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Saturday, July 28, 2018

Beautiful Aberration 2 - Coltrane Again

The more we know a musician's work, the more fascinating it can be to hear them do something they don't normally do. A musician stepping outside the area they normally inhabit is a risky undertaking, and these efforts are not always crowned with success - in jazz, think of the many dreadful attempts by musicians from an earlier era to make fusion albums in the 70's in an effort to catch a zeitgeist that they had no real feeling for and probably didn't even like.

Changes in musical direction are always risky, but one is usually on safer ground with changes in repertoire or changes to approach in your own repertoire. In a previous post "Miles and Trane - Two Beautiful Aberrations' I wrote about two instances in which both Miles and Trane played repertoire which they normally didn't play, both recorded in live performance situations. In these situations it's always interesting to speculate as to why they might suddenly play something different. And now I find myself speculating on another of these intriguing moments, again involving Coltrane.

It's no news to anyone in the jazz world, and many outside it, that a new, never before issued studio album by Coltrane's legendary quartet has just been released. Of course I bought it immediately - the version with the alternate takes - and have been listening to it a lot. Apart from hearing a new Trane original, which is fascinating in itself, the track that stood out for me is 'One Up, One Down'. And the reason it stood out for me is because it is arguably the only time, at least with the quartet, that Coltrane did what can clearly be seen to be an arrangement in the traditional sense.

Now of course Coltrane did arrange his pieces, with intros, altered changes (in the case of standards), and occasionally bass lines etc.. And he did create larger structures such as 'A Love Supreme', but in general his music with the quartet was largely developed through the improvising. In general the melody is played and then the quartet improvises. It could be argued that an earlier album, "Africa Brass", is also arranged, but it is a large group and the arrangements were apparently done by Eric Dolphy. With ''One Up, One Down', we are listening to a very unusual piece in the Coltrane recorded canon, a piece in which what will happen, and what order these things will happen, has clearly been decided by Coltrane in advance.

The first thing to notice on this track is that there are drum breaks. This is very unusual in the quartet's recorded output, in fact I thought it might have been unique, but the great drummer and true jazz scholar Eric Ineke pointed out to me that this was done on 'Blues to You' on Coltrane Plays the Blues, recorded three years previously. The second thing you notice is that rather than the breaks occurring at the end of the piece in the traditional way, they occur throughout the tune. And when you listen to how this works, you can quickly hear the arranging logic in how it's done.

Coltrane doesn't improvise for the drum break sections, he has created a little motif, a kind of shout chorus, to set up the breaks, and he uses the breaks passages themselves to set up the next solo. The breaks happen before the piano, bass and drum solos respectively, and again after the drum solo to set up the melody. So the structure of the piece is as follows:

1. Melody
2. Tenor solo
3. Shout chorus with drum breaks (3 cycles)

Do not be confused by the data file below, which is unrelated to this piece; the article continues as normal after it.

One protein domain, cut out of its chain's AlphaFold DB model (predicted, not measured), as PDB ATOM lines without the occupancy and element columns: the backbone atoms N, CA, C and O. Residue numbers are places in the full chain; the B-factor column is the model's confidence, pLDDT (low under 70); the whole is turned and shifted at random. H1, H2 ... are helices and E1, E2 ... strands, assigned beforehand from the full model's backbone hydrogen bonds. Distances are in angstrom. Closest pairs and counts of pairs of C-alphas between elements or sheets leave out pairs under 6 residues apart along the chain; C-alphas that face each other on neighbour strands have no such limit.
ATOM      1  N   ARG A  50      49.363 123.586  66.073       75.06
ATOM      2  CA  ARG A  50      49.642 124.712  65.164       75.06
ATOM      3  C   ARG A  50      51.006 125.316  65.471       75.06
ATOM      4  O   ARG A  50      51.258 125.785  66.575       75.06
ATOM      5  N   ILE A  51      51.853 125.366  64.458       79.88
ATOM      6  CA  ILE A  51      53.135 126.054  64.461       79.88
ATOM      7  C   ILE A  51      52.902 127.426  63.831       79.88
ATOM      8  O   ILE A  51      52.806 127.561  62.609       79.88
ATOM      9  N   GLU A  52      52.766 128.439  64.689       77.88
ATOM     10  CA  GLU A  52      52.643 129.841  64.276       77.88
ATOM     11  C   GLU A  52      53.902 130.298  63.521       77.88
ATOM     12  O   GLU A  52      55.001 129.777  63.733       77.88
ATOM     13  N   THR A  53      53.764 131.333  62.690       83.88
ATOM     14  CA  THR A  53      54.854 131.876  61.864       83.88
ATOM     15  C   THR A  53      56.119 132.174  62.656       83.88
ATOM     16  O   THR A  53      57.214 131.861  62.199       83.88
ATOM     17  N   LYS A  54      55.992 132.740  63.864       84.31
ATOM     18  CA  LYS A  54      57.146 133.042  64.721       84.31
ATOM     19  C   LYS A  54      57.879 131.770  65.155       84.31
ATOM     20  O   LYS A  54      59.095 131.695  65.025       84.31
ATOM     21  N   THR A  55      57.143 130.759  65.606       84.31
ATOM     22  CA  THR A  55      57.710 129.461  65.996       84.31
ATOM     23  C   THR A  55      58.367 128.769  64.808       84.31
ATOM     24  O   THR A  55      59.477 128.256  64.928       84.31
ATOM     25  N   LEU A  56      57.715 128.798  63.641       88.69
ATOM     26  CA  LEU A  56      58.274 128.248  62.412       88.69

4. Piano solo
5. Shout chorus with drum breaks (2 cycles)
6. Walking bass solo
7. Shout chorus with drum break (1 cycle)
8. Drum solo
9. Shout chorus with drum break (1 cycle)
10. Melody

I find it fascinating to speculate on the way the number of shout/break chorusses diminishes as the piece goes on. Was this accidental or deliberate? A function of improvising, i.e just the way it happened on the day, or part of a predetermined plan on Coltrane's part? Knowing what we know now about Trane's meticulousness and interest in numbers and structures, I would be very surprised if the reduction in the number of cycles was not predetermined. But if it was a deliberate plan, then what was the underlying reason for it? Fascinating to speculate.

Another speculation of course, is why did Trane decide to do this quite elaborate arrangement, and why only this one time?

A further speculation, where did he get the drum break interlude idea from? Here's some speculation on my part - from an album released in 1962 under Elvin's name called 'Elvin!' This is one of the few albums with the three Jones brothers on it, and Thad's arranging fingerprints are all over it. Thad is of course known for his big band writing, but I love small group recordings under his name or in which he has a hand in arranging, they demonstrate that brilliant arranging can enliven recordings of any band, regardless of size.

On two tracks on this album, 'Lady Luck' and 'Pretty Brown' the drums are used in many different ways - for intros, and also interspersed between melody statements and solos. I don't think it's too much of a stretch to imagine that Trane with his insatiable musical curiosity, and respect for other musicians, checked out the albums of his sidemen. Could he have perhaps checked out Elvin's album and made a mental note of how Thad used the drums in the arrangements, and a year later used that idea himself in his own piece? We'll never know, but I think it's a decent guess. Here are the tracks I mentioned from Elvin's album (which is all great by the way!)

And here is 'One Up, One Down'. The arrangement really works and creates a concise piece with a powerful forward motion. And of course the playing.... Elvin is just incredible on this - the power, the fearlessness, the swing! I wish Trane had tried this experiment a few more times, but I feel lucky to have had the chance to hear it at all.